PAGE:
Tuesday, March 3, 2009

Déjà Drew

In the middle of February, manager Terry Francona was quoted as saying, "He said he feels fine and he’s ready to go. That’s really all I can tell you," when asked about his starting right fielder, JD Drew.

While Francona refrained from sounding too alarmed with his words, he kept the same mindset on Tuesday when the The Boston Globe caught up with the manager to get his thoughts after word had gotten out that Drew boarded a plane to Boston. Once in Boston, the outfielder was given an injection in his back that was earlier described as “fine”.

Still being careful with his words, Francona told the media that, "The reason we did it was kind of -- I want to explain this right -- kind of precautionary.

Francona elaborated by saying, "We have some time right now because it's so early in March, and J.D., through getting looked at by some different people, though this could be a benefit to him. If it worked, we think we thought OK, good. If it didn't seem to do anything, OK, well it's March 3 or March 2. I just think we kind of did to, if we run into a problem later this year, maybe we know a little bit quicker where to go.

Drew is scheduled to return with the team by tomorrow and will be set to take batting practice on Thursday, before being inserted in the lineup this Friday.

To add the to list of misconstrued quotes, let’s talk about how Brad Penny told us, “I feel 100 percent.” Pitchers at 100% normally don’t have to cut their bullpen sessions short due to “shoulder fatigue.

This past Sunday, Brad Penny did not complete his scheduled bullpen session due to soreness in his shoulder. Penny was on schedule to be making his first start of Spring Training this Thursday, however, it looks as if though that start is quite unrealistic.

"I don’t think the shoulder strength was quite where it needed to be yet for the work load I was doing," Penny told WEEI. com. "It’s better to take it easy right now than to get out there in the first week of April and have it flare up on me. I’m just stay on the shoulder program, play catch and try to get my shoulder strength to where I need it to be.

The Boston Herald is reporting that Julio Lugo will be scratched from the lineup on Tuesday due to food poisoning, though he is expected to return to action this Thursday.
Sounds like Jed Lowrie got to the Red Sox’ cafeteria way before Lugo, huh? (joking)

The Red Sox pitching staff remains as being the strongpoint this spring. On Sunday, Josh Beckett made his first start—that wasn’t against College kids—against the Minnesota Twins. Beckett, once again, hurled two perfect innings. The Boston ace has yet to give up a hit or walk a batter in his four innings of work down in Fort Myers.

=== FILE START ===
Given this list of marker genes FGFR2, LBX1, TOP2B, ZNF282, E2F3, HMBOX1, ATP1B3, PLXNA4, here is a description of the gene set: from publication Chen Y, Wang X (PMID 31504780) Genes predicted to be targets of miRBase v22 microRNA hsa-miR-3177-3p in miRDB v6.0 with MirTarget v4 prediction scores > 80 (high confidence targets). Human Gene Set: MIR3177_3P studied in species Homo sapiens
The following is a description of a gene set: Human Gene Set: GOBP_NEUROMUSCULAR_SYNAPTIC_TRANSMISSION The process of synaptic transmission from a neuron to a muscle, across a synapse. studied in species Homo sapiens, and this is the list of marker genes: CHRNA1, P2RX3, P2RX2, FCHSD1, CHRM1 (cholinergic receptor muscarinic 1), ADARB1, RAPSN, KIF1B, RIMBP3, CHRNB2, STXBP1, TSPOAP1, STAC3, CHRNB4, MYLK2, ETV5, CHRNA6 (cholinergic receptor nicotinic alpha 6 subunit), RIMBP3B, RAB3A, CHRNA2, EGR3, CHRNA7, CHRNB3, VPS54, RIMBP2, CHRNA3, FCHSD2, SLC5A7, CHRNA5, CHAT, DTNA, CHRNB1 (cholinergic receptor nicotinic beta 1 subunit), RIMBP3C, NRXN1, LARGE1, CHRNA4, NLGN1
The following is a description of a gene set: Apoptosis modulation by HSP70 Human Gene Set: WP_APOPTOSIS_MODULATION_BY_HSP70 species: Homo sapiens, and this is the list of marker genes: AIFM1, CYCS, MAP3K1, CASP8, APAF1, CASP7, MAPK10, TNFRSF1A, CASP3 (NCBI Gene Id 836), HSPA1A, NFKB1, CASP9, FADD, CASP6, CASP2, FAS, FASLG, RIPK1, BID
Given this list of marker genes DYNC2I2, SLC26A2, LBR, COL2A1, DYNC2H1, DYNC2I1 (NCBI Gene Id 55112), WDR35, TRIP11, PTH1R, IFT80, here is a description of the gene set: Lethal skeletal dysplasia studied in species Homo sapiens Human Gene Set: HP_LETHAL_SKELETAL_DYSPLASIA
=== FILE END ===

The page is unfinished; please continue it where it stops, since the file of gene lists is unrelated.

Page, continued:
With Brad Penny’s health now in question, Justin Masterson is getting the same workload that starters are this spring, as opposed to relievers. On Monday, Masterson threw two scoreless innings to keep his spring ERA at 0.00. While the Red Sox would likely prefer having Masterson setting up Jonathan Papelbon in the eighth inning, the shoulder of Brad Penny could lead to the Red Sox needing some help in the rotation. Boston will more than likely insert Masterson into the rotation before Clay Buchholz or Michael Bowden.

If, however, Penny can rebound and remain healthy enough to stay in the rotation, the Red Sox bullpen would be stacked.

With an array of right-handed and left-handed pitching that can get both right-handed and left-handed hitters out, the Sox’ bullpen has the potential to be the most devastating force to close out a ballgame in all of baseball. With the likes of Manny Delcarmen, Javier Lopez and Hideki Okajima in the earlier innings, your options only get juicier as the game gets closer to the ninth. Takashi Saito, (my personal favorite) Ramon Ramirez, and Justin Masterson to patrol the eighth, all with one goal in mind; get the ball with the lead to Jonathan Papelbon in the ninth.

Keeping up with old friends:

Pedro Martinez, now 37-years-old, is now nine years removed from the season in which he capped off his second straight year of winning a Cy Young award here in Boston. With the New York Mets seemingly geared up and ready to go as far as pitching is concerned, the three-time Cy Young award winner is without a job.

In his prime, his fastball clocked consistently around 95-97 MPH. Now? Not so much. Martinez has expressed that if he is to play in the Majors next season, it will most likely be in the National League. His reasoning? He has already won a World Series with an American League team. Pedro, I love you and all, but we all know that your reasoning is because the American League offense is way tougher than the National League.

When asked if returning to Queens was out of the question, Martinez responded by saying, "I don’t know really.

The eight-time All Star elaborated, "The season hasn’t started. I’m not really worried about what they do. I’m just getting ready. For sure I’ll be ready. If I’m healthy, anybody would have a bargain—if I’m healthy. If I’m not, well, I’ll go home fishing. My boat is waiting for me.

Speaking of former Red Sox All Stars with questionable health issues, Ken Rosenthal is reporting that our old pal, Nomah Garciaparra, is close to signing a deal with the Oakland A’s. Garciaparra’s role would consist of being a utility infielder to back up both first and third base, while getting some extra at bats at the DH position.

If the one-year deal gets signed, Garciaparra will join former Red Sox shortstop, Orlando Cabrera, out in Oakland. Cabrera was brought on board on Monday as the team’s primary shortstop and it will be the very first time that Garciaparra has played on the same team as the man that he was traded for back in July of 2004. Certainly Red Sox fans wish the best of luck to them both out west.